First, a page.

Monday, November 27, 2006

There's been a lot of talk

Today about the luck the Patriots had getting away with a win yesterday.

It was not pretty.

In fact, it was pretty ugly...well, at least on the offensive side of the ball.

The Patriots offense coughed up the ball five times. Three times on four fumbles and twice on interceptions, only one of which was Brady's fault.
Corey Dillon has now turned the ball over twice in two weeks and yesterday two of the turnovers started in the hands of Watson, so I really think it's time Doug Gabriel gets out of Belichick's doghouse.

The lone turnover that was Brady's fault was a pass thrown high and slightly behind Troy Brown on an attempt where Brady had enough time to finish the New York Times Sunday Crossword puzzle. After a solid five or six seconds surveying the field, Brady finally threw the ball while under pressure - and as I said before - off target, resulting in a tipped ball and an interception.

The defense, while not exactly stout against the run (and noticeably weaker in the middle without Junior Seau), did what they needed to in order to win in spite of (and this is not something I will normally rant on, but this was particularly egregious), two of the worst pass interference calls I have seen and a weak defensive holding call that set up ten of Chicago's 13 points. On both pass interference calls the Patriots defensive player had better position on the ball than the receiver and was playing ball. On the first one, the receiver had even grabbed the defensive back and was pulling on his jersey. I would love to hear the conversation between Mike Perreira and this officiating crew this week.

Other thoughts on the weekend...

Watching the highlights of the Giants TEN MINUTE MELTDOWN, I couldn't help but think that the Giants season might well be done.
This is a team where the veterans aren't executing, and then blaming the coaching staff for their own inability to get the job done. It ain't pretty.
I think I liked Tiki Barber before he was full of himself. When Tom Coughlin arrived, the book on Barber was that he was an undersized running back, best suited to third down situations and prone to fumbling.
Before you start bitching and moaning about the way your coach uses you, you might want to remember how you were used before Coughlin started running the show in the Meadowlands, not to mention who helped you get over that fumbling issue.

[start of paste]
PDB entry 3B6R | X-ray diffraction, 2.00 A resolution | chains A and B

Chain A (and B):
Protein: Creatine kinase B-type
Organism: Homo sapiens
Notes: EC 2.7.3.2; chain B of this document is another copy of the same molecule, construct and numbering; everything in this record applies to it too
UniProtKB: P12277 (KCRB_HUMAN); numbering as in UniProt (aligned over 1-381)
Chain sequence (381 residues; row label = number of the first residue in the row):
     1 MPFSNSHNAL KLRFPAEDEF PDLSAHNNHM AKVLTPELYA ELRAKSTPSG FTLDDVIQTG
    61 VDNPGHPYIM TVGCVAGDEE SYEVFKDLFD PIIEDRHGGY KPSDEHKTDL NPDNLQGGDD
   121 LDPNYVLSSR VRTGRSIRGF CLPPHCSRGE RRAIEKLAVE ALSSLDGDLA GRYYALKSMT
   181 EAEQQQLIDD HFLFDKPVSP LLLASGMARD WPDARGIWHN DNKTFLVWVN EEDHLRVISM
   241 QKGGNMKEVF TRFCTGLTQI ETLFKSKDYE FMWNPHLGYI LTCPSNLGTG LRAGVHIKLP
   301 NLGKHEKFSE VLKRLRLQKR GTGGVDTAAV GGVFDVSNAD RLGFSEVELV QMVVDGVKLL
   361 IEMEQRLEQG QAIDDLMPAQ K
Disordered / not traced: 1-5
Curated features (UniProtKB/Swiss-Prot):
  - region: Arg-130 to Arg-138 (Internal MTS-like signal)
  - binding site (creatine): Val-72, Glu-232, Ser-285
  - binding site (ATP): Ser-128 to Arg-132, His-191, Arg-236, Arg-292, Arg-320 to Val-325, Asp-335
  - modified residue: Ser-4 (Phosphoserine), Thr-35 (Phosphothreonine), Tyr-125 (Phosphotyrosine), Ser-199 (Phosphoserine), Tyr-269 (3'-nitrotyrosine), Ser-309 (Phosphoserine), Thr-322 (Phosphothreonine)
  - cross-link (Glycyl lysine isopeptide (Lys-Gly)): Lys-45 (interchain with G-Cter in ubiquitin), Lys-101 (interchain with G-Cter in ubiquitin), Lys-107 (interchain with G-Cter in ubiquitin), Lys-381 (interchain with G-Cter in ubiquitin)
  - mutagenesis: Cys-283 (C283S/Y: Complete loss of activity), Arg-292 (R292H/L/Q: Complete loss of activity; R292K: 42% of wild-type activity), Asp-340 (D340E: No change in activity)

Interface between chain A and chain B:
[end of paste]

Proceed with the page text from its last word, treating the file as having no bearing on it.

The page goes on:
Is there a better story in football right now than the Saints?

A brief reflection on preseason predictions...
The NFL's toughest division (according to the preseason), the NFC East, could have only one winning team at season's end. Currently Dallas is the cream of the crop with 7 wins, the Giants are imploding and could feasibly finish at 7-9 or 8-8. The Eagles will be lucky to finish out the string at 7-9 and the Redskins might get to 6 wins, although I think 5 is more likely.
If it all falls the way I'm guessing, Dallas will be 11-4, Giants at 7-9, Eagles at 6-10 and Skins at 5-11. If the Giants can eke out one more win than I think they have in them and get to .500 that could be enough to get into the post season in a conference that currently has five sub .500 teams only one game out of the playoffs. There is an outside chance that this could be the first season of a sub-.500 wild-card entrant.
The NFL's weakest division (according to the preseason prognostocators) was supposed to see the changing of the guard. Nick Saban was supposed to lead his Dolphins to the Super Bowl this year.
The Patriots are likely to reach the 12 win, possibly 13 win mark. The Jets are likely to make it to 10 wins...and could still miss the postseason. Miami is charging late again and looks like they will finish at 8-8 and Buffalo could feasibly have 7 wins by the end. If that happens, then the AFC East will have the winningest last place team in their division, likely finishing the season with a record that would put them ahead of the Steelers and Browns if they played in the North, the Titans and Texans if they played in the South, and the Raiders in the West.
I won't even speculate as to where they would finish in the NFC on the premise that if they played in the NFC full time, they'd probably have a better record overall (although they do seem to have the AFC South's number, beating Houston, Jacksonville and coming within a blown field goal of pulling the upset over Indianapolis).

I would like to see the Patriots use the injury to Seau as a rallying point. The man is a Hall-of-Famer and deserves the one reward he has been denied throughout his career - a Super Bowl ring. Win this one for 55 guys.

And in other news...

Am I the only Boston fan sick of the Clemens thing. Forget about signing Clemens - at this age he's not worth the special treatment, and we already went through the Rest Home Rotation last year with Schilling, Wells, and Wakefield at the top of the rotation. You've got the mentors in Schilling and Wakefield. Papelbon is going into the rotation. Get Daisuke Matsuzaka signed and have some of the youg guns fight it out for that last spot in the rotation.

Next week, the quarterly evaluation...

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